Soundwave ticketing agency Eventopia has backed down on their initial refusal to refund punters following the spectacular collapse of the Soundwave music festival.
Eventopia has now agreed to refund millions of dollars to the 18,000 Soundwave ticketholders despite originally claiming that it was promoter AJ Maddah and his company Hounds of Hell Pty Ltd’s responsibility to do so.
Eventopia initially told their customers that, “The Soundwave Festival Promoter currently holds the ticket sales funds. When the Soundwave Promoter returns this money to us, Eventopia will happily refund you. Eventopia has issued the Soundwave Promoter a letter of demand to return proceeds that were advanced”.
That, of course, was totally inconsistent with Australian standards. Eventopia has reversed its original bulldog stance and told its customers, “To ensure fans are not disadvantaged Eventopia has sent an email this afternoon to all customers inviting them to apply for a full refund of their Soundwave 2016 ticket prior to January 31 2016.”
Soundwave, AJ Maddah and Hounds of Hell Pty Ltd have crashed and burned in a disaster unseen in Australia since the Harry M Miller Computicket scandal of 1978. Miller’s company Computicket went out of business within six months of launching. Miller served 10 months in jail on fraud charges for that disaster.
Questions will now need to be answered as to why AJ Maddah was allowed to continue trading with the Soundwave business when he was already in debt to the tune of 26 million to 186 creditors. When the company was placed into administration following a disastrous 2015 event, the collapse of Big Day Out, the failed Harvest Festival and a million-dollar loss buying the Billy Hyde backline company creditors voted to allow Maddah to potentially trade his way out of debt by mounting another Soundwave.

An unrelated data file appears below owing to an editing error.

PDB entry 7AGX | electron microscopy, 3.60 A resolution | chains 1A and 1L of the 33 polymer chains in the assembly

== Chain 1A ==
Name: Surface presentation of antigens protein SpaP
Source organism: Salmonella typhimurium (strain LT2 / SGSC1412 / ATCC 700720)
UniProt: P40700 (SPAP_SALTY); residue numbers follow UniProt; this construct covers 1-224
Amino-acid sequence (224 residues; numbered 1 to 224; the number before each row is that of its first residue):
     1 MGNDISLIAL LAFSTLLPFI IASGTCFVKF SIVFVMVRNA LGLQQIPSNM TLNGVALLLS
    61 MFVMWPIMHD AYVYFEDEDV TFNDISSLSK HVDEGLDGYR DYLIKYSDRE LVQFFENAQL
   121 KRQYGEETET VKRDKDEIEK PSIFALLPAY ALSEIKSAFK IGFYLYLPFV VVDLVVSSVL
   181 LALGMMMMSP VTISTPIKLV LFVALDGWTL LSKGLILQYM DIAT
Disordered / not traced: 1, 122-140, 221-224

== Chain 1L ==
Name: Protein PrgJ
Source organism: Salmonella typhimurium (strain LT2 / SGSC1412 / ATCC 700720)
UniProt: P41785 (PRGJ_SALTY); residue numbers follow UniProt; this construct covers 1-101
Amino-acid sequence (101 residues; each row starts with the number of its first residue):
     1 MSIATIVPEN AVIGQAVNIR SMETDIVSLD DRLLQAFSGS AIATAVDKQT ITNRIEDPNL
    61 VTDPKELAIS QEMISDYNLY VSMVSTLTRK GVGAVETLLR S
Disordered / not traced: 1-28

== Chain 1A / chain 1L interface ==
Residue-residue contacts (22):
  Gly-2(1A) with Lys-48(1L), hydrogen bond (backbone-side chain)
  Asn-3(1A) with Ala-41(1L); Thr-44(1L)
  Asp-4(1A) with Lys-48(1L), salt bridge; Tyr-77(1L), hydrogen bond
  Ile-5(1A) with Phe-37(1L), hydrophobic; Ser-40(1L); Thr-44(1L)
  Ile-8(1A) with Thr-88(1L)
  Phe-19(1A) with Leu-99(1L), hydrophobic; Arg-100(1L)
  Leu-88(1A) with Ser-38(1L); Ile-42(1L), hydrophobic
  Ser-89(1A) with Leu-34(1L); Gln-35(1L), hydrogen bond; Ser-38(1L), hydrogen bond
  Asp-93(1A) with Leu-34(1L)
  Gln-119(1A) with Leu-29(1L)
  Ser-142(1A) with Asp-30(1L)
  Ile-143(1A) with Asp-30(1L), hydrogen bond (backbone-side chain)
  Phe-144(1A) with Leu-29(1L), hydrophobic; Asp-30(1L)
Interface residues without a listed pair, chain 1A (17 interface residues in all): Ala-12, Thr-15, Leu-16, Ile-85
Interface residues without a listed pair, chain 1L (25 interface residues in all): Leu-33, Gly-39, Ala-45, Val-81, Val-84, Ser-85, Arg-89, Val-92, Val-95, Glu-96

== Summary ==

It was a ludicrous decision but creditors were faced with losing everything immediately or gambling on a slim window of hope. That decision now means that not only have they lost everything, but by allowing Maddah to continue, new creditors have been added to the list who have now also lost their money. Simply, the best-case scenario should have been that Soundwave was wound up months ago. 2016’s event should never have been allowed to go ahead.
The other stupid decision was Eventopia management advancing Maddah from the ticket sales Normally, ticketing money is held in escrow until an event takes place as a safeguard to the general public who are asked to pay up months in advance for a show. This was a massive gamble. After his prior business disasters, Maddah had no credit facility to pay deposits for artists and confirm accommodation and travel plans. He could not pay the upfront costs unless Soundwave was an immediate hit with ticket buyers. It wasn’t. Without the proper credit facility the upfront costs had to be paid in cash. That meant that he could not afford the top shelf artists as headliners he was used to booking in the past. Without an act like Metallica, Iron Maiden or Green Day, punters did not have the incentive to buy and they didn’t. Around 18000 tickets were sold in advance for the Sydney, Melbourne and Brisbane shows. That averages around 6000 per event. It needed four times that to break even.
At 12000 sales when 80% of money was advanced, Maddah had around $1.7 million to play with. That simply wasn’t enough to get the acts into Australia and that should have sent off alarms before it as paid out. It wasn’t enough. By the time the festival was cancelled at around the 18000 sales mark, gross revenues were at $3.3 million. Massive losses for the company were inevitable. For example, Soundgarden was still owed over $2 million from the last event. There was no way 2016 was going to save the creditors of the previous years and pay for itself in 2016. When that became obvious to the creditors, they signalled the administrators to pull the pin on Maddah.
Eventopia have brought on massive damage to their own business by advancing a risky business like Soundwave. It is not normal Australian practice in the industry to do so and in doing they did at their own risk. It is the obligation of Eventopia to refund ticket holders and to initially suggest otherwise was sheer business arrogance.
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